A few years ago I was given a gift, an antique Haggadah. My Father purchased it at an auction. A Haggadah is a Jewish book which you read during the Seder meal. The silver covered book is ornamental, but quite functional. It is in both Hebrew and English with colorful illustrations and words. It was published in Tel-Aviv, Jerusalem. It feels old and sacred when I hold it in my hands. I feel the pages that have been wrinkled with wine and crusted with bits of time, and I feel known, as if I belong to something greater. I have never celebrated Passover with such an authentic piece. I’m excited because sometimes a break from the routine reveals something spectacular.
Dear Messianic Jews and Christians who think it necessary to rewrite the Haggadah, in order to include Messiah: I respectfully and politely disagree. Changing the text removes the thrust of the message, which stands true for every man today Christian or Jew – that is we are awaiting Messiah. Messiah is all over the traditional Haggadah, but in a fresh way, in a way that ignites our anticipation, and reminds us that he is coming!
After reading through the Jewish Haggadah I realized it’s one of the most messianic pieces of literature I have ever read. The traditional Haggadah is a rich reminder laced with the spirit and message of Messiah, salvation, deliverance and waiting for liberation. It is a delicate balance of looking back and looking forward in one swift act of obedience – passover.
If Passover is for Jews alone, than why does it say in Exodus 12:41, that “all the hosts of the Lord went out from the land of Egypt”, and in verse 38, “a mixed multitude went out with them.”
Each year since the first Passover there is an opportunity to be delivered from the world powers and the forces of darkness to which we are enslaved and by which we are captivated. At the great Passover when the Lamb of God was slain and His blood spilled, not just for the doors of Israelites, but for all men who obey. Passover continues to be an opportunity to be saved from slavery.
Paul goes to great lengths to utilize the spiritual facet of Passover: “For all who are being led by the spirit of God these are the sons of God. For you have not received a spirit of slavery, leading to fear again but a spirit of adoption, as sons…and the spirit bears witness that we are children of God. And not only this, but we ourselves having the first-fruits of the spirit even we ourselves groan within ourselves ,waiting eagerly for our adoption , as sons the redemption of our body. For in hope we have been saved and if we hope for what we do not yet see, we wait eagerly for it.” Romans 8: 15 & 22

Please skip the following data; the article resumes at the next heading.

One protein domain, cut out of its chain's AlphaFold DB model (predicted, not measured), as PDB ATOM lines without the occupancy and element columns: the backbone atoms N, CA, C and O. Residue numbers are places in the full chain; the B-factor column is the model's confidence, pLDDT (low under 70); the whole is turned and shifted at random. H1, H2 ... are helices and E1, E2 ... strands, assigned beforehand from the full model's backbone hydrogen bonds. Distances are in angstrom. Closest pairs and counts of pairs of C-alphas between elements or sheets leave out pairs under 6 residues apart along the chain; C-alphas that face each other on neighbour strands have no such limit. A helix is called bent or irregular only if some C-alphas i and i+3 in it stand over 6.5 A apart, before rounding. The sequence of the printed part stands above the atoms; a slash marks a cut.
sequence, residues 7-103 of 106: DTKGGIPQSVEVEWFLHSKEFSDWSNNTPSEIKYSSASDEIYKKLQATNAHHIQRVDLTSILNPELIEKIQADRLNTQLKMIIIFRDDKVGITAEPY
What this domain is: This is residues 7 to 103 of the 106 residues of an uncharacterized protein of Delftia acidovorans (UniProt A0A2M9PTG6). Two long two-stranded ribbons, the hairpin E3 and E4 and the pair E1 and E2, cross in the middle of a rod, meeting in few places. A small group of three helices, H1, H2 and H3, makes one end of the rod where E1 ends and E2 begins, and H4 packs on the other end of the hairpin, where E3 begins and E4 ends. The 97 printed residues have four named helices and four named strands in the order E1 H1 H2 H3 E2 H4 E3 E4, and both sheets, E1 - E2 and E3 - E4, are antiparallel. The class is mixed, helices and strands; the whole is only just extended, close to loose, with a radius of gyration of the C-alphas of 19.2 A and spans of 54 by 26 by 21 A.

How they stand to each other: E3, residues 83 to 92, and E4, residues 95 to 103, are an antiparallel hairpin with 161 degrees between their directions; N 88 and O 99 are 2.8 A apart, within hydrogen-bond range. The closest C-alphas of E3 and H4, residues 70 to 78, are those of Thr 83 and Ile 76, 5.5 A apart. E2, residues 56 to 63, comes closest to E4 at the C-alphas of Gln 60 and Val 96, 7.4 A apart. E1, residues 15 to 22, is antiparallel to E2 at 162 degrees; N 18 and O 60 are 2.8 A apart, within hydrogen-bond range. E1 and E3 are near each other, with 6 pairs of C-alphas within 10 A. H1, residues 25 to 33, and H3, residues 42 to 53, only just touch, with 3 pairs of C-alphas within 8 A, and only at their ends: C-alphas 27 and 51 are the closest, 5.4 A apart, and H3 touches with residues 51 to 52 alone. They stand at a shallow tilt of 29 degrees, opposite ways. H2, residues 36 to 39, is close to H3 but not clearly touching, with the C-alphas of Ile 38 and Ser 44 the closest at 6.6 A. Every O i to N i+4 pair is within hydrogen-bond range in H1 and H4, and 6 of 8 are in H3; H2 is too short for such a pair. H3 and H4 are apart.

Passover should be celebrated by all those who have been spared and passed over by death. Some were delivered that first Passover, others on the great Passover and still others during future Passovers. “so Messiah also having been offered once to bear the sins of many, shall appear a second time without reference to sin, to those who eagerly await him.” The first time he appeared he was slain as the paschal lamb , but the second time will be to lead those out who are awaiting freedom.
Are we not instructed to be looking and hastening for the coming of the day of the Lord, Consider the correlations the new testament authors use to refer to the passover when speaking of the return of the Lord Jesus Christ. … be found spotless, blameless and in peace, this is in reference to being found without leaven. Girded (with truth), readied with your sandals on (in peace) 2 peter 3:1, “With our lamps and oil prepared, (Matthew 25). He stands at the door and knocks. For we do not know the hour, it was at night when Pharaoh released Israel. And God had told them to be ready.
Celebrating the Lord’s passover helps us to remember and it keeps us in a mindset of preparation. Passover is a message for us who believe today. It is an ancient message with a modern relevance. According to 1 peter 1:5 “we are waiting for a salvation ready to be revealed in the last time.”
We await eagerly, we wait for Messiah and we wait for the day of the Lord. Jesus said he would return. Night is coming and our freedom draws nigh. How shall he find us ?
This year I remember that Passover is not just about blood and being spared from death, but life and freedom. Not just the death of the lamb but the life given to the sheep. The feast of unleavened bread reminds us that Christ is returning to bring us into the Promised Land, just as Moses returned from the wilderness to lead Israel out of Egypt. Christ, the one who rose during the feast of unleavened bread and ascended will emerge from his place and with no uncertain words declaring to the enemy, LET MY PEOPLE GO!
It’s important that we, the children of God, do not forget God is still working towards the next big chapter in his story. This earth is not the new earth. Jerusalem is not yet the New Jerusalem. There is more to do, more to come, more for which we wait! Messiah is coming. Do not be complacent, do not settle in to Goshen, do not return to Egypt-the Promised Land is not far. Passover is the feast of the Lord which reminds every Jew homeborn or adopted that He brought us out in order to bring us in. The feast of unleavened bread is a reminder that there is more to come, more deliverance, more of his will and instruction and more of eternity to unfold. We are still waiting for a salvation yet to be revealed, for our savior to descend with a shout to gather us up and lead us out!